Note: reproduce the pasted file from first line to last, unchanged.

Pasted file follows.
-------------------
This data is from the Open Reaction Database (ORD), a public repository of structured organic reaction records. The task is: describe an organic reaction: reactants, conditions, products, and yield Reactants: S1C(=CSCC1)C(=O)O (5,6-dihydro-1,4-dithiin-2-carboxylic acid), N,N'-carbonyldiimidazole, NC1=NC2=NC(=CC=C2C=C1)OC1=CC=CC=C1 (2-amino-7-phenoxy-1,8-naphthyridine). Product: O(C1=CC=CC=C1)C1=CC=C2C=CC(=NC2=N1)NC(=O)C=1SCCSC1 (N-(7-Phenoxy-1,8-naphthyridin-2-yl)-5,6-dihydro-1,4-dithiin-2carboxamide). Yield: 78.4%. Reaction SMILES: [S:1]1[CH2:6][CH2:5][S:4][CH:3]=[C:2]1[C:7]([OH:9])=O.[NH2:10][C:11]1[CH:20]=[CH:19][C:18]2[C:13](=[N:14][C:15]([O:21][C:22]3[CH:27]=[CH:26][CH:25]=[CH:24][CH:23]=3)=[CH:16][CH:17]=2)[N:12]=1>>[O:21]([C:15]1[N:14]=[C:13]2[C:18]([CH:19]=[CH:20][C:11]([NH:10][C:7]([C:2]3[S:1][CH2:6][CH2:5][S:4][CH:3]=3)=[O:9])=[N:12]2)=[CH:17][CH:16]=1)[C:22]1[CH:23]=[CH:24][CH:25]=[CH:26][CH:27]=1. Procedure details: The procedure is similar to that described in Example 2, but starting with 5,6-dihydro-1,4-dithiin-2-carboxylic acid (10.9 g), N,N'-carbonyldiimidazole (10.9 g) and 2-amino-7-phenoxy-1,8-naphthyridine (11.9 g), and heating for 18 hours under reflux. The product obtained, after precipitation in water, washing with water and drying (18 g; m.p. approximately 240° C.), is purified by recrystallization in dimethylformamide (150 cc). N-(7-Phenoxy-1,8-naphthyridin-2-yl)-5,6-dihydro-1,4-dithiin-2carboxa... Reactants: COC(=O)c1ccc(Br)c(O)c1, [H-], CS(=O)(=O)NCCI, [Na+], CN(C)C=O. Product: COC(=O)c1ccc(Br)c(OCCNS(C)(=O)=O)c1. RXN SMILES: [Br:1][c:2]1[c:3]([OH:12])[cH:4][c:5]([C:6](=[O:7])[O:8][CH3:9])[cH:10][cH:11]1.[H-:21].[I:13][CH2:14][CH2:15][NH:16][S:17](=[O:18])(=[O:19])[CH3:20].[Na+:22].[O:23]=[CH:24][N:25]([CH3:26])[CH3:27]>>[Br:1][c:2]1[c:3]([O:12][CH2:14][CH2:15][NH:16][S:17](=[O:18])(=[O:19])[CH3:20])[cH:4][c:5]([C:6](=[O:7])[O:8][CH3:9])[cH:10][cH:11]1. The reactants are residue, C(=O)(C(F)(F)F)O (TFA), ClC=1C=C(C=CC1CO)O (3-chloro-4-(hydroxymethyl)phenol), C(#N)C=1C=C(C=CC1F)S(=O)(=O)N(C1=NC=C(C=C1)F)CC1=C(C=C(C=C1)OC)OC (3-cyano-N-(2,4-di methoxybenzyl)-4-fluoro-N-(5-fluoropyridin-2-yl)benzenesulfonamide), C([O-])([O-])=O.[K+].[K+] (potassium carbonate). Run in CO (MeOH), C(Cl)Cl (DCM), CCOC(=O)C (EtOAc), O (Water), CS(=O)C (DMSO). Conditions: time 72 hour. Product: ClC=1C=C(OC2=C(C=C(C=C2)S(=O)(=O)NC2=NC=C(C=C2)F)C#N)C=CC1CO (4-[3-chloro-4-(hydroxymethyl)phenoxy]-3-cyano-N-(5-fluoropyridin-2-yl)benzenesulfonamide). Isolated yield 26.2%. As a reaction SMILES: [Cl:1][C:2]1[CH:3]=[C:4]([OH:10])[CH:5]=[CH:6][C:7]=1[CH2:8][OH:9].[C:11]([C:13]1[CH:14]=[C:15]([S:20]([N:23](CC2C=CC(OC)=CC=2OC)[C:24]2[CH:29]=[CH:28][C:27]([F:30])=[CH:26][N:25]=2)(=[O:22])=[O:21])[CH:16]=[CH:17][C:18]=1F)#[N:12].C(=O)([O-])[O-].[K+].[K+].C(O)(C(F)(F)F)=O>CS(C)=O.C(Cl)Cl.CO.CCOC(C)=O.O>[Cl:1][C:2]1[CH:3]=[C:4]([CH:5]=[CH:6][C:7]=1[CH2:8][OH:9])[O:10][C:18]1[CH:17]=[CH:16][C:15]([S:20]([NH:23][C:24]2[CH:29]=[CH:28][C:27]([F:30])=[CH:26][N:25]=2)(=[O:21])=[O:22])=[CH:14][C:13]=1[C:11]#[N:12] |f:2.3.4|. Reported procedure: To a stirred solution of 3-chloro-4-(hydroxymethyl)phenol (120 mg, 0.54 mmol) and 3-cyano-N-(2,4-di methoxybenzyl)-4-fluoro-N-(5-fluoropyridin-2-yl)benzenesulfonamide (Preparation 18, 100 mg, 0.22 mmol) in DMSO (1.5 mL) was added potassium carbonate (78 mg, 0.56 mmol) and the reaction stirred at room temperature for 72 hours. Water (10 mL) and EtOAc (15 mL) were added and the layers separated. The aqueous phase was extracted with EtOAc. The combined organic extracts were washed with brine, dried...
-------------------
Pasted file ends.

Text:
This data is from the Open Reaction Database (ORD), a public repository of structured organic reaction records. The task is: describe an organic reaction: reactants, conditions, products, and yield Reactants: S1C(=CSCC1)C(=O)O (5,6-dihydro-1,4-dithiin-2-carboxylic acid), N,N'-carbonyldiimidazole, NC1=NC2=NC(=CC=C2C=C1)OC1=CC=CC=C1 (2-amino-7-phenoxy-1,8-naphthyridine). Product: O(C1=CC=CC=C1)C1=CC=C2C=CC(=NC2=N1)NC(=O)C=1SCCSC1 (N-(7-Phenoxy-1,8-naphthyridin-2-yl)-5,6-dihydro-1,4-dithiin-2carboxamide). Yield: 78.4%. Reaction SMILES: [S:1]1[CH2:6][CH2:5][S:4][CH:3]=[C:2]1[C:7]([OH:9])=O.[NH2:10][C:11]1[CH:20]=[CH:19][C:18]2[C:13](=[N:14][C:15]([O:21][C:22]3[CH:27]=[CH:26][CH:25]=[CH:24][CH:23]=3)=[CH:16][CH:17]=2)[N:12]=1>>[O:21]([C:15]1[N:14]=[C:13]2[C:18]([CH:19]=[CH:20][C:11]([NH:10][C:7]([C:2]3[S:1][CH2:6][CH2:5][S:4][CH:3]=3)=[O:9])=[N:12]2)=[CH:17][CH:16]=1)[C:22]1[CH:23]=[CH:24][CH:25]=[CH:26][CH:27]=1. Procedure details: The procedure is similar to that described in Example 2, but starting with 5,6-dihydro-1,4-dithiin-2-carboxylic acid (10.9 g), N,N'-carbonyldiimidazole (10.9 g) and 2-amino-7-phenoxy-1,8-naphthyridine (11.9 g), and heating for 18 hours under reflux. The product obtained, after precipitation in water, washing with water and drying (18 g; m.p. approximately 240° C.), is purified by recrystallization in dimethylformamide (150 cc). N-(7-Phenoxy-1,8-naphthyridin-2-yl)-5,6-dihydro-1,4-dithiin-2carboxa... Reactants: COC(=O)c1ccc(Br)c(O)c1, [H-], CS(=O)(=O)NCCI, [Na+], CN(C)C=O. Product: COC(=O)c1ccc(Br)c(OCCNS(C)(=O)=O)c1. RXN SMILES: [Br:1][c:2]1[c:3]([OH:12])[cH:4][c:5]([C:6](=[O:7])[O:8][CH3:9])[cH:10][cH:11]1.[H-:21].[I:13][CH2:14][CH2:15][NH:16][S:17](=[O:18])(=[O:19])[CH3:20].[Na+:22].[O:23]=[CH:24][N:25]([CH3:26])[CH3:27]>>[Br:1][c:2]1[c:3]([O:12][CH2:14][CH2:15][NH:16][S:17](=[O:18])(=[O:19])[CH3:20])[cH:4][c:5]([C:6](=[O:7])[O:8][CH3:9])[cH:10][cH:11]1. The reactants are residue, C(=O)(C(F)(F)F)O (TFA), ClC=1C=C(C=CC1CO)O (3-chloro-4-(hydroxymethyl)phenol), C(#N)C=1C=C(C=CC1F)S(=O)(=O)N(C1=NC=C(C=C1)F)CC1=C(C=C(C=C1)OC)OC (3-cyano-N-(2,4-di methoxybenzyl)-4-fluoro-N-(5-fluoropyridin-2-yl)benzenesulfonamide), C([O-])([O-])=O.[K+].[K+] (potassium carbonate). Run in CO (MeOH), C(Cl)Cl (DCM), CCOC(=O)C (EtOAc), O (Water), CS(=O)C (DMSO). Conditions: time 72 hour. Product: ClC=1C=C(OC2=C(C=C(C=C2)S(=O)(=O)NC2=NC=C(C=C2)F)C#N)C=CC1CO (4-[3-chloro-4-(hydroxymethyl)phenoxy]-3-cyano-N-(5-fluoropyridin-2-yl)benzenesulfonamide). Isolated yield 26.2%. As a reaction SMILES: [Cl:1][C:2]1[CH:3]=[C:4]([OH:10])[CH:5]=[CH:6][C:7]=1[CH2:8][OH:9].[C:11]([C:13]1[CH:14]=[C:15]([S:20]([N:23](CC2C=CC(OC)=CC=2OC)[C:24]2[CH:29]=[CH:28][C:27]([F:30])=[CH:26][N:25]=2)(=[O:22])=[O:21])[CH:16]=[CH:17][C:18]=1F)#[N:12].C(=O)([O-])[O-].[K+].[K+].C(O)(C(F)(F)F)=O>CS(C)=O.C(Cl)Cl.CO.CCOC(C)=O.O>[Cl:1][C:2]1[CH:3]=[C:4]([CH:5]=[CH:6][C:7]=1[CH2:8][OH:9])[O:10][C:18]1[CH:17]=[CH:16][C:15]([S:20]([NH:23][C:24]2[CH:29]=[CH:28][C:27]([F:30])=[CH:26][N:25]=2)(=[O:21])=[O:22])=[CH:14][C:13]=1[C:11]#[N:12] |f:2.3.4|. Reported procedure: To a stirred solution of 3-chloro-4-(hydroxymethyl)phenol (120 mg, 0.54 mmol) and 3-cyano-N-(2,4-di methoxybenzyl)-4-fluoro-N-(5-fluoropyridin-2-yl)benzenesulfonamide (Preparation 18, 100 mg, 0.22 mmol) in DMSO (1.5 mL) was added potassium carbonate (78 mg, 0.56 mmol) and the reaction stirred at room temperature for 72 hours. Water (10 mL) and EtOAc (15 mL) were added and the layers separated. The aqueous phase was extracted with EtOAc. The combined organic extracts were washed with brine, dried...